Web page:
You will be able to find the piece in its entirety beneath the “New Work” tab at the top of the STL homepage, but you can find the introduction below:

Below you will find a brief introduction to social movement (SM) theory and its main tenets from a sociological perspective. I include the three dynamics that serve as the foundation in the studies of SMs today: resource mobilization theory, political process theory, and framing processes. Hopefully this paper will inspire you to do some of your own research if you plan on engaging in contentious politics. I believe that all actors practicing collective action would be much aided with such a line of research.

All of the referenced material here can either be found in a downloadable .pdf format at Google Scholar or cited for reading at your local university’s library.

New Work: A Social Movement Theory Primer

Demonstration against G8 Summit in Le HavreToday I am providing the inaugural paper for our “New Work” section here at Sparking The Left: a brief primer on social movement theory from a sociological perspective.

Social movement theory is an important topic, and all those engaged in activism stand to learn a great deal from it. There is a vibrant academic community rigorously analyzing social movements and much is still to be learned. Yet, this is only a primer that will get you thinking about social movements and the dynamics present within and inside of the milieu around them.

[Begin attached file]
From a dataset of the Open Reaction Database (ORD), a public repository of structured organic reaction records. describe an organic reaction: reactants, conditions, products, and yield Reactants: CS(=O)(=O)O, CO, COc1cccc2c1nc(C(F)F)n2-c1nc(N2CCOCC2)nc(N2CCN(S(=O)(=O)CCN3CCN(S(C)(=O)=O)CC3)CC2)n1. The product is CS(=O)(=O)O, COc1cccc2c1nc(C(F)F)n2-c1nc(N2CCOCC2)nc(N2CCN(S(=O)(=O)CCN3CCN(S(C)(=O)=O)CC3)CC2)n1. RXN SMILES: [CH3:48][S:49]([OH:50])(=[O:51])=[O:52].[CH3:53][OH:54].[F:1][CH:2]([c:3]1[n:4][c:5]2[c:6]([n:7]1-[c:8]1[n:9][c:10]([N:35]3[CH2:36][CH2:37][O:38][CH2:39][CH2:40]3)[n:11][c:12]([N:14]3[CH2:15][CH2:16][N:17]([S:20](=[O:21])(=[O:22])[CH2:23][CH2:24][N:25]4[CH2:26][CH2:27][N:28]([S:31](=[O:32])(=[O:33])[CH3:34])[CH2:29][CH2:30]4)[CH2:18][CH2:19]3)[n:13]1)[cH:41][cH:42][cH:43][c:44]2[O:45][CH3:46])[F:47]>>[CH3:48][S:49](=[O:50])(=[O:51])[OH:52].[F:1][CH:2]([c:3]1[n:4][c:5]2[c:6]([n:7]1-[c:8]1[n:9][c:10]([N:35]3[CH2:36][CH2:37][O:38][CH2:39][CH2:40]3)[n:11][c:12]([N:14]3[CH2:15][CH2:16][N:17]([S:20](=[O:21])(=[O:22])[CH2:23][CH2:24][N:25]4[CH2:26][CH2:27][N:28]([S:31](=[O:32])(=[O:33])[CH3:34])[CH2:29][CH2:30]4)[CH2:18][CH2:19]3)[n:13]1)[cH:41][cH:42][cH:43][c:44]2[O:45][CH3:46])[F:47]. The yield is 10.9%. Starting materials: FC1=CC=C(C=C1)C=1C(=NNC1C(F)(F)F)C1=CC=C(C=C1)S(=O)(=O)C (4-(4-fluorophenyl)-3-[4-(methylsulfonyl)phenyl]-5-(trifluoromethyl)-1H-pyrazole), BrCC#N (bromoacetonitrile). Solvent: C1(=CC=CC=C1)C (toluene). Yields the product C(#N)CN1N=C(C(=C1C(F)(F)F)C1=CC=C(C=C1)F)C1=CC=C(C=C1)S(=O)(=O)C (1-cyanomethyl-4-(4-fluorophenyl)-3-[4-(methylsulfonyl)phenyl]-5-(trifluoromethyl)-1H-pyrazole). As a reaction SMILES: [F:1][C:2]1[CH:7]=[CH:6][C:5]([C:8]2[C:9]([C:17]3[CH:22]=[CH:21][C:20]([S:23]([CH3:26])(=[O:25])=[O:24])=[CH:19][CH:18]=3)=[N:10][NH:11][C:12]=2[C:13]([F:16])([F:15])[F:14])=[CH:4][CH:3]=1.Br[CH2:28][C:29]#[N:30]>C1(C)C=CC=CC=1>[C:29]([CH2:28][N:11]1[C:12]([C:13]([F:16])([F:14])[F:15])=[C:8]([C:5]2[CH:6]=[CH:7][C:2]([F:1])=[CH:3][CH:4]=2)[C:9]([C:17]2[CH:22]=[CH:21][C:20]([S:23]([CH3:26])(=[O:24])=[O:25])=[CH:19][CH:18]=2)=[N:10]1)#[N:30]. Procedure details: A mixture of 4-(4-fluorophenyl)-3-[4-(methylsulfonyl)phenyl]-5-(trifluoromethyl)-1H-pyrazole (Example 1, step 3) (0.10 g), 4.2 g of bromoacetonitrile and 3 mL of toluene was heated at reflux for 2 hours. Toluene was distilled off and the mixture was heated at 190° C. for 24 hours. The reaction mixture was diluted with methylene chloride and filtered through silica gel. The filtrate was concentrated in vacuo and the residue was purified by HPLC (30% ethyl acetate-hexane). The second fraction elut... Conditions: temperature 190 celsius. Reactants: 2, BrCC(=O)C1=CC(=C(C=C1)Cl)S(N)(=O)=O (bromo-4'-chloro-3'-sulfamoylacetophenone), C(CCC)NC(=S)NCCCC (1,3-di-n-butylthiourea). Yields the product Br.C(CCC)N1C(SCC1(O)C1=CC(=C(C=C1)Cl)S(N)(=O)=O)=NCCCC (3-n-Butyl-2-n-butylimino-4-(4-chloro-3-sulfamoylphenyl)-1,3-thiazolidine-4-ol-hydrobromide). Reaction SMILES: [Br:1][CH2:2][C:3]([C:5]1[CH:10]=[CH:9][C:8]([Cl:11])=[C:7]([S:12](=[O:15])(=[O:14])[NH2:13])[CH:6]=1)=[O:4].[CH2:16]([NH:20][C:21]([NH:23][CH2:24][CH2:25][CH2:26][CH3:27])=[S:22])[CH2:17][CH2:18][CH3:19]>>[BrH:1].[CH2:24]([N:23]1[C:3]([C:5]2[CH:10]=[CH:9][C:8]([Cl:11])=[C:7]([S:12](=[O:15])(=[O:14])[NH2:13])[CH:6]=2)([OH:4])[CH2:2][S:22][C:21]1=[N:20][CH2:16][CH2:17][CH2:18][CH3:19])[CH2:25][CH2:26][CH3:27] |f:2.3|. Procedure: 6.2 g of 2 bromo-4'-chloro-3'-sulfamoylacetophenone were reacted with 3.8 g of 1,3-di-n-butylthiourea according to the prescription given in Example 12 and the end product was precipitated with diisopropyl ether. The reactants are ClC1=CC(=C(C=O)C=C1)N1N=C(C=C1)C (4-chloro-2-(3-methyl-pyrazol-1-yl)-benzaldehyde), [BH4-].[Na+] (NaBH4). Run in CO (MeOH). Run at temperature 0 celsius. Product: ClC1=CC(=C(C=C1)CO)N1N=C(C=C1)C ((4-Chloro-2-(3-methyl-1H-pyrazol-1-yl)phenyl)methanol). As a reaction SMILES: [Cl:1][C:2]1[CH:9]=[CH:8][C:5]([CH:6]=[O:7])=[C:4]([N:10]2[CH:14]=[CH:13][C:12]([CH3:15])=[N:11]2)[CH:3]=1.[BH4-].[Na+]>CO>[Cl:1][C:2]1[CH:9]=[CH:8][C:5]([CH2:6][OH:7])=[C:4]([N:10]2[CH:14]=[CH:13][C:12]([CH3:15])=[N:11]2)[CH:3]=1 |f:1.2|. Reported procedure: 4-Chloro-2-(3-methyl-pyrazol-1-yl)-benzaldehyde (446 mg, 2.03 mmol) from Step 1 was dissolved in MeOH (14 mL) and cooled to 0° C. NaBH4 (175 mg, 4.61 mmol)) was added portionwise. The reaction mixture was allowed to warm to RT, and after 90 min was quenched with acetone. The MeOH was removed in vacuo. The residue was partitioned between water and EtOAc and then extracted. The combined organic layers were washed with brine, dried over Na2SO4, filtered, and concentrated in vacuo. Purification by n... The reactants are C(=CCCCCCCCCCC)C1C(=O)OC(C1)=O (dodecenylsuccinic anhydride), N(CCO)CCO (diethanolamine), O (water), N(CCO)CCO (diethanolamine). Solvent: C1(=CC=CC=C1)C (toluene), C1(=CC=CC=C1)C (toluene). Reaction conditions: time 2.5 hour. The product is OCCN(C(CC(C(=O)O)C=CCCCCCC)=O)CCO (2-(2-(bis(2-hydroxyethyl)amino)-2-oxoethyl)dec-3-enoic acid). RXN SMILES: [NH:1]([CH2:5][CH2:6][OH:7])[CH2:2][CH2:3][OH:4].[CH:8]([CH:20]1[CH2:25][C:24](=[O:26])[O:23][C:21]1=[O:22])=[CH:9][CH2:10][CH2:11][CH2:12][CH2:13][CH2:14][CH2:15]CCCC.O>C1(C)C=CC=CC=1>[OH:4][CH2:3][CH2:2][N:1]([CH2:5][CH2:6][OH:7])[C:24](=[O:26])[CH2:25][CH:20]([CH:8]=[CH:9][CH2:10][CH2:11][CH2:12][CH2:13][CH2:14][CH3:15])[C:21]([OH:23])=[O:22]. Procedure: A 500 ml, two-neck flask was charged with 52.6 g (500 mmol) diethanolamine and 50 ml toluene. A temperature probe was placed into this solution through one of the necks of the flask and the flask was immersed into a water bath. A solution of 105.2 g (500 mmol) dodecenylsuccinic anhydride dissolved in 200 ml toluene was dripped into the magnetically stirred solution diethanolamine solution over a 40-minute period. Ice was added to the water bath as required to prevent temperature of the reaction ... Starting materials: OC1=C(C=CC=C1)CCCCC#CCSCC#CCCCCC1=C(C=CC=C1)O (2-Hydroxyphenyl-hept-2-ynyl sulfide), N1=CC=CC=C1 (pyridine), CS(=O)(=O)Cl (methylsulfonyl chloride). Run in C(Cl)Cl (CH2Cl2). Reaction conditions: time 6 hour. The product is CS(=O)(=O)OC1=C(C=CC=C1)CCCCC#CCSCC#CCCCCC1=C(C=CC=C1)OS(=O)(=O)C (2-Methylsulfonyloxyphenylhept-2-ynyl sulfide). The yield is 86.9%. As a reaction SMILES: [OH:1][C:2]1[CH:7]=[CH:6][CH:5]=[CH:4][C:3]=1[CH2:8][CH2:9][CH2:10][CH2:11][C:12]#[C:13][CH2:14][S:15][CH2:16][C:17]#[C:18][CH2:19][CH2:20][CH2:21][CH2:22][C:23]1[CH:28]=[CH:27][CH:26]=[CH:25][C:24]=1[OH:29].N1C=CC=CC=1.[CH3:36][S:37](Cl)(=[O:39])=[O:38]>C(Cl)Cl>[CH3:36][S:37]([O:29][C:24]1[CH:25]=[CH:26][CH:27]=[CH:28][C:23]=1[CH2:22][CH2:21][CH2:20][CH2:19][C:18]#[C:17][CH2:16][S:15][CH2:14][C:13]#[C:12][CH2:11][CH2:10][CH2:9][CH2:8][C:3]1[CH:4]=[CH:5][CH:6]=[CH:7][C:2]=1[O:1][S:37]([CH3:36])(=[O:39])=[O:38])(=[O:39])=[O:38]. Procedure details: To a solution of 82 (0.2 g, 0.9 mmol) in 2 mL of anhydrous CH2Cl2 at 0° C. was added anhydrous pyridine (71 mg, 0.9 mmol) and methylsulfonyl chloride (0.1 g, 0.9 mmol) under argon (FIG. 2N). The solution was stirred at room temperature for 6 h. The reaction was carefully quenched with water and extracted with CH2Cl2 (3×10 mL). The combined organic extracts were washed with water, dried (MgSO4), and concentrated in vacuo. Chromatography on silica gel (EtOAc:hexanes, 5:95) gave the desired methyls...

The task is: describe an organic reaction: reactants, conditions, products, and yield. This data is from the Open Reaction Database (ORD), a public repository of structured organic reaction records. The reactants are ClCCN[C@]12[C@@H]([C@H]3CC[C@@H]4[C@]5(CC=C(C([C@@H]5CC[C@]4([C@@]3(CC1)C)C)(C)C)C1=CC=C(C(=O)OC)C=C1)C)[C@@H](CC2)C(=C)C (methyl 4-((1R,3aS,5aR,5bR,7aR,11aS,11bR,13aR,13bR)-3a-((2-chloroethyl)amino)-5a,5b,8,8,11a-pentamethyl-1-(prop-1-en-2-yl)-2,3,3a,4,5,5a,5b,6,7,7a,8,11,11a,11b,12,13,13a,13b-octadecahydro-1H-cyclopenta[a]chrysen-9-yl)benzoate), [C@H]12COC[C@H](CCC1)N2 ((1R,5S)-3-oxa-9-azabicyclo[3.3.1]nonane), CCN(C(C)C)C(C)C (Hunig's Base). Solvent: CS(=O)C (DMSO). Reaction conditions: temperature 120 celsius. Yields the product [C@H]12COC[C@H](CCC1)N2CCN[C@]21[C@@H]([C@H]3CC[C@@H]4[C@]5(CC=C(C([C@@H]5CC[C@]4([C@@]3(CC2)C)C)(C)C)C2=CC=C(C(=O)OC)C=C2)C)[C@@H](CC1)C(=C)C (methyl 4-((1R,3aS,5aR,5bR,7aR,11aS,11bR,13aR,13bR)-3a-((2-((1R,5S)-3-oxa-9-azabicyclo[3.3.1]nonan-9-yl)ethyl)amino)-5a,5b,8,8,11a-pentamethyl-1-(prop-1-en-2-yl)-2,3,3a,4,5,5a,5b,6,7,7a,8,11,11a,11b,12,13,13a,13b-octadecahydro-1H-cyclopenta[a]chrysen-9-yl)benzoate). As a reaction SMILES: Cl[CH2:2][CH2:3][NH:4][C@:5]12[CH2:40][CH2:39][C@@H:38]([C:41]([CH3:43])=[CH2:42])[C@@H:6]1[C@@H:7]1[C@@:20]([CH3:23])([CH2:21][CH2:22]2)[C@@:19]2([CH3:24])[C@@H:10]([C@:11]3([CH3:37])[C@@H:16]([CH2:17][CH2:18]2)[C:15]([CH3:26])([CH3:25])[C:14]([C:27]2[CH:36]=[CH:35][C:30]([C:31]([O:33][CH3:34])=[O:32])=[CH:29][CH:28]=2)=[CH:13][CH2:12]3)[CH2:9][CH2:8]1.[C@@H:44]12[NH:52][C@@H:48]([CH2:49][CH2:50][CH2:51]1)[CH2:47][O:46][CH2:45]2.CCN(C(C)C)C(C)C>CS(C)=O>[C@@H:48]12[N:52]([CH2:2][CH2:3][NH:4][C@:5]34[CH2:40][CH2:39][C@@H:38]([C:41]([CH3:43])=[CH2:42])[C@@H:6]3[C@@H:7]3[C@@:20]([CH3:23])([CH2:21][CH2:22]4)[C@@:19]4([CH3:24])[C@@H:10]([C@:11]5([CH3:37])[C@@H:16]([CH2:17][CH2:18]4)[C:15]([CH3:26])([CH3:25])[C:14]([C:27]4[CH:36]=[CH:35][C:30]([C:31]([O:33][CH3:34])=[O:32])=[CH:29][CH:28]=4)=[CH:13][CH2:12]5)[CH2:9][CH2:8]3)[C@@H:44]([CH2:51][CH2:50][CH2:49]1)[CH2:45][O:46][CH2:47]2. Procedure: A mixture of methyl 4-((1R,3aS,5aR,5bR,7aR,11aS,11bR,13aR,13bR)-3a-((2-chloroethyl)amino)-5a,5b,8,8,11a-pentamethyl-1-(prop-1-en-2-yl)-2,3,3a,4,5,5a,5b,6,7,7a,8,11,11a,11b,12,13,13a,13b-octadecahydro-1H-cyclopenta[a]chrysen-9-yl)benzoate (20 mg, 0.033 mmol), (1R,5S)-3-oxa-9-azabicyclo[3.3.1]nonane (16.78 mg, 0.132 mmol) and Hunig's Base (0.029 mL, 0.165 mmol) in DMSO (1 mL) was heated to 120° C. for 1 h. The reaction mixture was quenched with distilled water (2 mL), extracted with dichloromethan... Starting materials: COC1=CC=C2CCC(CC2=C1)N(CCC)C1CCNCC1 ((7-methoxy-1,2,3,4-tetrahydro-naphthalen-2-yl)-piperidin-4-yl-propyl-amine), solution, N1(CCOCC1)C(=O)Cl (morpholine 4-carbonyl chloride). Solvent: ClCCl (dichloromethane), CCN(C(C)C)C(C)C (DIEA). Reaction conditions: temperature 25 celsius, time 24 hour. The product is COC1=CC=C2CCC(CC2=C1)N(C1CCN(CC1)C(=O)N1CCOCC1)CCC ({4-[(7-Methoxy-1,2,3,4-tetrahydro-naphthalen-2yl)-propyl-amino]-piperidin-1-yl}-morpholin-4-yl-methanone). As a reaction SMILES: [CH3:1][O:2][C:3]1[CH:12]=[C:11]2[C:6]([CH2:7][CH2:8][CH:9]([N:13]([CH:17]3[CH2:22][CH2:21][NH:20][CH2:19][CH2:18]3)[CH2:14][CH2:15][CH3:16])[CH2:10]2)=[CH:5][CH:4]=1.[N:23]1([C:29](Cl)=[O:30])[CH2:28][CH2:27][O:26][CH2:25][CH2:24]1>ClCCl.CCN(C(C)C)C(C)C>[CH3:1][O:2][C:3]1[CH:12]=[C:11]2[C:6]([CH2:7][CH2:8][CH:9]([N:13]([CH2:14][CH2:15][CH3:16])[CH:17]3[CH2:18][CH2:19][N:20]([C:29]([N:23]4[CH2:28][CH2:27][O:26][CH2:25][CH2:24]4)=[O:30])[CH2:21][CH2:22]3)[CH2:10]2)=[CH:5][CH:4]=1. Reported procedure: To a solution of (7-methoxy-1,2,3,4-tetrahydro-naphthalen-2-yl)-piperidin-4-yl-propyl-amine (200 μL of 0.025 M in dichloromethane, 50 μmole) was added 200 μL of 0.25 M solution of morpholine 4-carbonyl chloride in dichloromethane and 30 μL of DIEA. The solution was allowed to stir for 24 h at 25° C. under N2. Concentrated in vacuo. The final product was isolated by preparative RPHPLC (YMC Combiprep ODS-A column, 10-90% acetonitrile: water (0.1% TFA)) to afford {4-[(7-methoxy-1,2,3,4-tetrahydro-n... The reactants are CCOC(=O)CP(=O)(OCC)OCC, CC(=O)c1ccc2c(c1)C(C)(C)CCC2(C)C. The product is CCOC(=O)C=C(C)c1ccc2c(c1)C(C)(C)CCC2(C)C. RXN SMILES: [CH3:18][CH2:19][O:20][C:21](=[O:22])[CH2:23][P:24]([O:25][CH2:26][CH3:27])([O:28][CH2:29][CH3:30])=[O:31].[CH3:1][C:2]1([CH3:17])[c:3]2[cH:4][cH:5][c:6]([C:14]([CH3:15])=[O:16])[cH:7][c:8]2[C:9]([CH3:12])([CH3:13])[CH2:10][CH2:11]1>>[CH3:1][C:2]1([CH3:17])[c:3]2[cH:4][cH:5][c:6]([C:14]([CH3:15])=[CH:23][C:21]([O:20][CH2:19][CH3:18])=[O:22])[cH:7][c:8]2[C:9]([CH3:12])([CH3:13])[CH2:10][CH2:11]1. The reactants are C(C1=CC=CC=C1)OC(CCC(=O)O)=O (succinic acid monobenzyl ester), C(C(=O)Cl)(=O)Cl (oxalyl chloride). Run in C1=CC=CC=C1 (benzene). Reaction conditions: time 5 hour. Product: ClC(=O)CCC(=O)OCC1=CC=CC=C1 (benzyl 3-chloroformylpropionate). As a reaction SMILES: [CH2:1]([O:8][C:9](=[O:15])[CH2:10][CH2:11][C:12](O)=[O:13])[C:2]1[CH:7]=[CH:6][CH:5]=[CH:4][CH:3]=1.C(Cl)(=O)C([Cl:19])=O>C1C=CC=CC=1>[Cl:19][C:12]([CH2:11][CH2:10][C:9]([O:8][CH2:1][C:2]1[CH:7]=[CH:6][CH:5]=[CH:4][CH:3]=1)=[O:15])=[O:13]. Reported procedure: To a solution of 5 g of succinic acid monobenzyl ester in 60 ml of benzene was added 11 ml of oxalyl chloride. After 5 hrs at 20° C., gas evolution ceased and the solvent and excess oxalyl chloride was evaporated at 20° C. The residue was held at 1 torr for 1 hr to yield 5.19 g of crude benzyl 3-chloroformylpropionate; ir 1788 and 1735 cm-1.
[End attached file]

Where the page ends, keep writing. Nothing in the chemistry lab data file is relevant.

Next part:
It is an academic paper with cited sources from peer-reviewed journals, but do not be intimidated. I made it as accessible as possible.

You will be able to find the piece in its entirety beneath the “New Work” tab at the top of the STL homepage, but you can find the introduction below:

Below you will find a brief introduction to social movement (SM) theory and its main tenets from a sociological perspective. I include the three dynamics that serve as the foundation in the studies of SMs today: resource mobilization theory, political process theory, and framing processes. Hopefully this paper will inspire you to do some of your own research if you plan on engaging in contentious politics. I believe that all actors practicing collective action would be much aided with such a line of research.

All of the referenced material here can either be found in a downloadable .pdf format at Google Scholar or cited for reading at your local university’s library.